18. Not a problem, Friday the 13th is a good enough excuse, must be it.
  19. Imelda, this has been discussed many times on the forum. Initially Oliver recommended this, then changed their mind due to the manufacturers (Barker) rnot recommending doing this. To make a long story short from what I can determine many Oliver owners use the built in jacks without the blessing of Oliver while others use a mobile hydraulic jack. If your Oliver is a newer one with enhanced steel plates on the frame, use a mobile jack, if older without the steel plates there seems to be no real consensus as to the best or safest method. I would encourage you to do a thorough search of the forum to learn more.
  20. Interesting video, and also because he used an hydraulic jack right under the axle, oh well.
  21. Looked at the link, Redline CV-2 is not even mentioned on this review, but Lucas Red and Tacky is the winner.
  22. I don’t have one, but have considered purchasing a small to medium size to use while camper is in our driveway. Too far from the exterior clean out to use directly but dumping especially gray water and rolling it over to our house sewage clean out would be a benefit. This way you can do a very thorough clean with out feeling pressured with a line of other campers behind you. Something to consider. However I don’t feel the need to carry one along on a trip.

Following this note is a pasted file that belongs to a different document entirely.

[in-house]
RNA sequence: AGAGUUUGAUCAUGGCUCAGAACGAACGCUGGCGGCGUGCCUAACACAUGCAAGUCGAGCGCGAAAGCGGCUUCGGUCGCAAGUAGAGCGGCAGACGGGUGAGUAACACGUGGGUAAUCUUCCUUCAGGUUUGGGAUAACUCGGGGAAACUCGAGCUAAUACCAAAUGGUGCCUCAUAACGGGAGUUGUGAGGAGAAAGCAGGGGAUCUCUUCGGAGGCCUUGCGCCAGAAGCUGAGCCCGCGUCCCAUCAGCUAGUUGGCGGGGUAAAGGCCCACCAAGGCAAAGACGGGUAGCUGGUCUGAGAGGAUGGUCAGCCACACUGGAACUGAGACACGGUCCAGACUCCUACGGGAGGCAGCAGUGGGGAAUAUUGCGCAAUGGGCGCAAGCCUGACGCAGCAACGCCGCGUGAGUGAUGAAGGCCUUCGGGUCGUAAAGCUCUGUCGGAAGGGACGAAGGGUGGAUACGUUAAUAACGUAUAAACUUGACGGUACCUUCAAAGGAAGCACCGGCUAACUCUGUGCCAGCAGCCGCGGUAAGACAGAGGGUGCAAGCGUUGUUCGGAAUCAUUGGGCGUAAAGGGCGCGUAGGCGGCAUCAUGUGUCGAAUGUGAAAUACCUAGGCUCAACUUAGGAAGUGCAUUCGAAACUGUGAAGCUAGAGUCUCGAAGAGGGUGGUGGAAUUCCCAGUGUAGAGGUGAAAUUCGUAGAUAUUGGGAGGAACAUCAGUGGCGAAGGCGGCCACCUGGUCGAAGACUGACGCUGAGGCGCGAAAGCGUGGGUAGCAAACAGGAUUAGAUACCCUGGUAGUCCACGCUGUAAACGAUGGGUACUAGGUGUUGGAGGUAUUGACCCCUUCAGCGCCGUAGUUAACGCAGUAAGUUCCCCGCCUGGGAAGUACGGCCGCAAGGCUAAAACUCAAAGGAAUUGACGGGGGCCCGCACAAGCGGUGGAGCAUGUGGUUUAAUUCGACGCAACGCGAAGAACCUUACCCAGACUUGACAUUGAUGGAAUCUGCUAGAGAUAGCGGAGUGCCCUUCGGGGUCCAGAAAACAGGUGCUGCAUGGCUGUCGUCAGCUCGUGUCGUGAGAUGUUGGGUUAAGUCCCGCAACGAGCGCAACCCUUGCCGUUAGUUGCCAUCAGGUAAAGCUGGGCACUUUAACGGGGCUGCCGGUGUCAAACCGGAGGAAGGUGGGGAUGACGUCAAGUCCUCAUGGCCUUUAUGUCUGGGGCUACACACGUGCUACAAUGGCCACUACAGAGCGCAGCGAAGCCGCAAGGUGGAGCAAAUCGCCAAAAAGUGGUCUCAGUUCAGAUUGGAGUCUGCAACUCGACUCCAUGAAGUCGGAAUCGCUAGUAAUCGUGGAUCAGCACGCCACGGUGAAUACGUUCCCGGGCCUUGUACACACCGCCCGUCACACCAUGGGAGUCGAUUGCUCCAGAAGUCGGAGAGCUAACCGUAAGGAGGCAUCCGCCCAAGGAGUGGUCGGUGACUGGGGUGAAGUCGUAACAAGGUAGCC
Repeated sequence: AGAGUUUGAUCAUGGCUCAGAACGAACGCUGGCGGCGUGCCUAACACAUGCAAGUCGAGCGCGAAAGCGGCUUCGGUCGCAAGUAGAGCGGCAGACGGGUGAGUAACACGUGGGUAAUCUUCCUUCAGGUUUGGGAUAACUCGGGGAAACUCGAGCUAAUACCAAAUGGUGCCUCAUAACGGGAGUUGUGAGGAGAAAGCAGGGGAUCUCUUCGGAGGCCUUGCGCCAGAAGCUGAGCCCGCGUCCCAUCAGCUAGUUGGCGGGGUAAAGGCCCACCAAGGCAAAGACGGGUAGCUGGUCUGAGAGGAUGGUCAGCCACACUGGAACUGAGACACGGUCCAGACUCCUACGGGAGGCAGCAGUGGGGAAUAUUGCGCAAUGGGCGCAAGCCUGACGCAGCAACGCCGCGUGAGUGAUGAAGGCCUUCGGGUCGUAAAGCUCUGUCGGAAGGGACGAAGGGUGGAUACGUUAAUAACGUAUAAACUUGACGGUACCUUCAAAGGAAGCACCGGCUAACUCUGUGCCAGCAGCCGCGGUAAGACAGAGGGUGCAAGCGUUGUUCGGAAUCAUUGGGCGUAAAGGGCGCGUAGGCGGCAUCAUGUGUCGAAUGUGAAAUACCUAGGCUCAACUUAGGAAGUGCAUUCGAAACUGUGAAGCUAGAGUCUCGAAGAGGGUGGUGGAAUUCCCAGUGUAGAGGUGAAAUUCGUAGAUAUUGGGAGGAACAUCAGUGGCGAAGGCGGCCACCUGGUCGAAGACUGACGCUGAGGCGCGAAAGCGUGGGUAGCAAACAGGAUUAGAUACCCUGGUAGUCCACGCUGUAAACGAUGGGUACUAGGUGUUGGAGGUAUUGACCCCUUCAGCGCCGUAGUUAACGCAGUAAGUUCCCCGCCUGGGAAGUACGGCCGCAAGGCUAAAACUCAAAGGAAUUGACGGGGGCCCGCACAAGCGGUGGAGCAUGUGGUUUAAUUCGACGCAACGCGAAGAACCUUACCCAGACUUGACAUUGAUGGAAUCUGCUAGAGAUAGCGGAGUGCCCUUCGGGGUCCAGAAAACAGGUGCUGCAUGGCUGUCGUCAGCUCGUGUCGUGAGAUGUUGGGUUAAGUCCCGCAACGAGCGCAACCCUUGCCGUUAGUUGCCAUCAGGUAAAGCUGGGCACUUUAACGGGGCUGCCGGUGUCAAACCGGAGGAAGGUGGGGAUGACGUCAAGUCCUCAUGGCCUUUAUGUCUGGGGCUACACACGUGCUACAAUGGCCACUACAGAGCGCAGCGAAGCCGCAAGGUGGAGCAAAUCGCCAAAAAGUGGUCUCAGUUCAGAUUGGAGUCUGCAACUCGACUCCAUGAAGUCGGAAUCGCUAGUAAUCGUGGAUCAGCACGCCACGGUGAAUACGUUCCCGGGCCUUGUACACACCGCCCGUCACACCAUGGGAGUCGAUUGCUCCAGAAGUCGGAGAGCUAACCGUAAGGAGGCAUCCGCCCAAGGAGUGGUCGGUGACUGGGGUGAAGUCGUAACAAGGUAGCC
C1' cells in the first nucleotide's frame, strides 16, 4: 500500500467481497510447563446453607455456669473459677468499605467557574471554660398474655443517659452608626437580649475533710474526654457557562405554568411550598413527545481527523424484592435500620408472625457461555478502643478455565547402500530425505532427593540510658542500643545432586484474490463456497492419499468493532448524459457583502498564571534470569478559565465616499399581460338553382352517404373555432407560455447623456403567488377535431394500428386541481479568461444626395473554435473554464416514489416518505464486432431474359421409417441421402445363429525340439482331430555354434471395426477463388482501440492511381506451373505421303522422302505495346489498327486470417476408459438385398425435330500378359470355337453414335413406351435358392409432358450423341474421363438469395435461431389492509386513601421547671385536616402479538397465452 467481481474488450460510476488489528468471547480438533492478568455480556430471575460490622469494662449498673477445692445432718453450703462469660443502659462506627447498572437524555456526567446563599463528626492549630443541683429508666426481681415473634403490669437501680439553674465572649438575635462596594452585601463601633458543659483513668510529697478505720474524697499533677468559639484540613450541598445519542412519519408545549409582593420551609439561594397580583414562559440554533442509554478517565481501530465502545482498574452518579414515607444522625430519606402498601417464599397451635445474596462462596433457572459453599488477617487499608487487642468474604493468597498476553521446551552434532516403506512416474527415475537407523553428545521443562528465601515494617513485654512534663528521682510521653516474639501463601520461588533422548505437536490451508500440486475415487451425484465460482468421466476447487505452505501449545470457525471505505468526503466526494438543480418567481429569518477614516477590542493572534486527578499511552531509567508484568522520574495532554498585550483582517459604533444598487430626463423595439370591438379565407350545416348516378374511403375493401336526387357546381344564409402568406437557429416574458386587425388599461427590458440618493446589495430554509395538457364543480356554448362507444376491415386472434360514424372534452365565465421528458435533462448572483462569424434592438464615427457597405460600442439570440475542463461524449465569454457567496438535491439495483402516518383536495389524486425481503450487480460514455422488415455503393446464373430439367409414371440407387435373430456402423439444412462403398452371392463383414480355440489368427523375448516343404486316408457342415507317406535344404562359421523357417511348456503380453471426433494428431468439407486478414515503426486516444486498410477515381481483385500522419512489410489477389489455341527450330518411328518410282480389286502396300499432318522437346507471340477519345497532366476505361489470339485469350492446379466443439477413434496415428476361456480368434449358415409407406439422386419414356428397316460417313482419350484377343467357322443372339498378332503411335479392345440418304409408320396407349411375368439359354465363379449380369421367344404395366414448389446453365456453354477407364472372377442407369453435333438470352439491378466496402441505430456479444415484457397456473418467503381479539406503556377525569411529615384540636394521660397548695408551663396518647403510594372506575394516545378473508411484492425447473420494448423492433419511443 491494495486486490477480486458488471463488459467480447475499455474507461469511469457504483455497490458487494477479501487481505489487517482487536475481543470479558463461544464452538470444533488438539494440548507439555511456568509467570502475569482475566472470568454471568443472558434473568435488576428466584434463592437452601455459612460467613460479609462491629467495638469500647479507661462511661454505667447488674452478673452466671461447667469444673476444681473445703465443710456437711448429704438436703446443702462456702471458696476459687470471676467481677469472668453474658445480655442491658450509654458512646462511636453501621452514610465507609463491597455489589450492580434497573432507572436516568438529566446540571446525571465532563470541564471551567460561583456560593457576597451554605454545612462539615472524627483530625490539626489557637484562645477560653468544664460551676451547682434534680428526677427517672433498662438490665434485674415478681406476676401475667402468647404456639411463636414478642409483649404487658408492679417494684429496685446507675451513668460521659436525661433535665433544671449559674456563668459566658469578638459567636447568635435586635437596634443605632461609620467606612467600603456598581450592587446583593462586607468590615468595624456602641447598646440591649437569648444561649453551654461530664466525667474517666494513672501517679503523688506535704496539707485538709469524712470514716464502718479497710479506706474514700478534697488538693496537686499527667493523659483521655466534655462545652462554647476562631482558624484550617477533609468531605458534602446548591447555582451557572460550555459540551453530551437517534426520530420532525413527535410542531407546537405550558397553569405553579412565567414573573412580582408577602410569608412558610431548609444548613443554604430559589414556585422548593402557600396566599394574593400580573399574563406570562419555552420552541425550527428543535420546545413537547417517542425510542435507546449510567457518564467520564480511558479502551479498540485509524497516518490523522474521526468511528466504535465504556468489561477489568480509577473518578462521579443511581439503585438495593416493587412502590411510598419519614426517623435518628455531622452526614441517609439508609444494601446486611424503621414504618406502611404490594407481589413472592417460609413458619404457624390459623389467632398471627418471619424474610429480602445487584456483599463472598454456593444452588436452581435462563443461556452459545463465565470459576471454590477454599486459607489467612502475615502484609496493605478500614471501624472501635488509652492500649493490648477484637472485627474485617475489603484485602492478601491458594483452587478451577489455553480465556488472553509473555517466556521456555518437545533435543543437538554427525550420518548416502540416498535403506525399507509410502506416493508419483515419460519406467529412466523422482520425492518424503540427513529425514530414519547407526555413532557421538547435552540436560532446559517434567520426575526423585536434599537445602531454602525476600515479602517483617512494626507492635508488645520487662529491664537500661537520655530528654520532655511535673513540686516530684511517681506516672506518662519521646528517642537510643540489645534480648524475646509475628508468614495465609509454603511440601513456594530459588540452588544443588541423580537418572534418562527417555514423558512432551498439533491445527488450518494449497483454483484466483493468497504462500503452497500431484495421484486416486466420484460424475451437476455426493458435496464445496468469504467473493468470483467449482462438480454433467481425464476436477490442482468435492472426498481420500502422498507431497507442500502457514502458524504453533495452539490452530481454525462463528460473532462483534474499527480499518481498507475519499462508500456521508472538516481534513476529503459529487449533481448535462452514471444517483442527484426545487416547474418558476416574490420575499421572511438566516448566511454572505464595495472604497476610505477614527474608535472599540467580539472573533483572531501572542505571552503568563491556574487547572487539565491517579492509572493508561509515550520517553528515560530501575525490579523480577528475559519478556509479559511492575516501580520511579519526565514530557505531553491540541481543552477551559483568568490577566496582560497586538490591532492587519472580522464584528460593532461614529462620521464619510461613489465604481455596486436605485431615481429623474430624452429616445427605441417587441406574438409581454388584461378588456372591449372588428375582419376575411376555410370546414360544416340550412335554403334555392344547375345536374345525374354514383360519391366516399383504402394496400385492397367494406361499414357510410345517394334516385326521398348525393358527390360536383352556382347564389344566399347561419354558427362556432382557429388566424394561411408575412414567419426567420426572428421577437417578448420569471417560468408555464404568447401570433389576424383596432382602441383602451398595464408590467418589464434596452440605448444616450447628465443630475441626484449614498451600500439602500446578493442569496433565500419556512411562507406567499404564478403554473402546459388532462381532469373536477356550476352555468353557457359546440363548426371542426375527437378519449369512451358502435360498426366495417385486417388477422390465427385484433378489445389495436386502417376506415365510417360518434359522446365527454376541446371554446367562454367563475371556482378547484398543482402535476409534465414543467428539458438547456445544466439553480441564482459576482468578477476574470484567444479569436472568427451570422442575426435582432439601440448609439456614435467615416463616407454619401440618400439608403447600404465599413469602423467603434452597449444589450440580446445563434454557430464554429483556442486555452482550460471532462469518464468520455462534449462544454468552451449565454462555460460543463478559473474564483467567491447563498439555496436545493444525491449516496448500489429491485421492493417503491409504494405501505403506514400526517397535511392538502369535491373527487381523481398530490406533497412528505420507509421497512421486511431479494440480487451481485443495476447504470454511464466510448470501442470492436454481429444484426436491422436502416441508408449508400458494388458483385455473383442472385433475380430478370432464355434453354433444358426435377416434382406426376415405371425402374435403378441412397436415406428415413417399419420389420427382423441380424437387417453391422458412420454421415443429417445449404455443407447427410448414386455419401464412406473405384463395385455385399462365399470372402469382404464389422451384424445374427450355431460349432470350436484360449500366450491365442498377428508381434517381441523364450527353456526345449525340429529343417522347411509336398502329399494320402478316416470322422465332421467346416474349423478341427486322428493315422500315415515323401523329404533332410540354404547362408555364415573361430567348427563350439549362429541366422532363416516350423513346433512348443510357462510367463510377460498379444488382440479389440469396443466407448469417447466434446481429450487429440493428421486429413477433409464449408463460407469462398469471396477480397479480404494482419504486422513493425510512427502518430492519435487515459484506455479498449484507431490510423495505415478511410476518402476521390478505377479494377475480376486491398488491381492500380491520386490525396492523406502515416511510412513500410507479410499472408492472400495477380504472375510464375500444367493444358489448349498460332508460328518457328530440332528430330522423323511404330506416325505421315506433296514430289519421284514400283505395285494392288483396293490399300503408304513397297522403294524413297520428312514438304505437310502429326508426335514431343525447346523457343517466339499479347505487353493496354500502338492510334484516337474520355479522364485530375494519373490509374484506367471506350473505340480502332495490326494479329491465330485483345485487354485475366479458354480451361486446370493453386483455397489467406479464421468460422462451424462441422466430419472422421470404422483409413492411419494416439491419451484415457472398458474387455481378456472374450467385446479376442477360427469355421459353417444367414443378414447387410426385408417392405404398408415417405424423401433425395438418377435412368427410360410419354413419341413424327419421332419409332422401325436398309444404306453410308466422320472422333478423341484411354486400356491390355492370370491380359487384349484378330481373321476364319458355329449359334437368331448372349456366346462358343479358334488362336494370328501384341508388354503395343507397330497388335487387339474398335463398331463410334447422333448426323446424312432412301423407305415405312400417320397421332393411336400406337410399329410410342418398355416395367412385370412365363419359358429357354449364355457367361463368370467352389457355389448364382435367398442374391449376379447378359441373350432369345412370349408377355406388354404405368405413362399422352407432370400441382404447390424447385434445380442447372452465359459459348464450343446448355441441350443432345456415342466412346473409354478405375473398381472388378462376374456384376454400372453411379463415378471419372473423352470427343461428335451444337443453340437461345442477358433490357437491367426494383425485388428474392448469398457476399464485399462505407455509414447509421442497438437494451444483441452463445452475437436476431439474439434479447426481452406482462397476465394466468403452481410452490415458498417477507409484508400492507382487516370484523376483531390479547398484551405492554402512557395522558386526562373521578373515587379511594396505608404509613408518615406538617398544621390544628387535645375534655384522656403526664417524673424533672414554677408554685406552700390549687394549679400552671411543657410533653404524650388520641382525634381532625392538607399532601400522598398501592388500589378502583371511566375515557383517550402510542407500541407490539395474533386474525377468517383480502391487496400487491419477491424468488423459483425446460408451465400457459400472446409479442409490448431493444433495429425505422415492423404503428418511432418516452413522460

23. Granted I’m responding to a very old thread here but would like some clarification on a few things. Just received my Timken bearing set 4 and set 17 and once the weather clears will be installing those. Don’t have the fortune of being able to work on my Oliver inside a garage. I’m tempted to just use the onboard jack/stabilizers to lift the wheels on one side at a time, then place jack stands on the frame for additional support. But in the interest of doing this “properly” what is meant and where are these steel plates everyone keeps referring to? Just crawled underneath mine ( #70) and other than the axles and leaf spring configurations I see nothing that looks like steel plates. There are two L shaped cross members that run from side to side but can’t believe these are strong enough to hold 3000 or so pounds. Raspy pointed out using hydraulic floor jacks under each leaf spring plate but the bolts from those protrude considerably past the plate itself. Somehow this seems like dubious approach. As a last point, if the frame itself is susceptible to damage by jacking up from the frame, then how on earth would placing two jack stands for support and security be any different? To my way of thinking I don’t see much difference. Thanks
  24. Good ones, all of them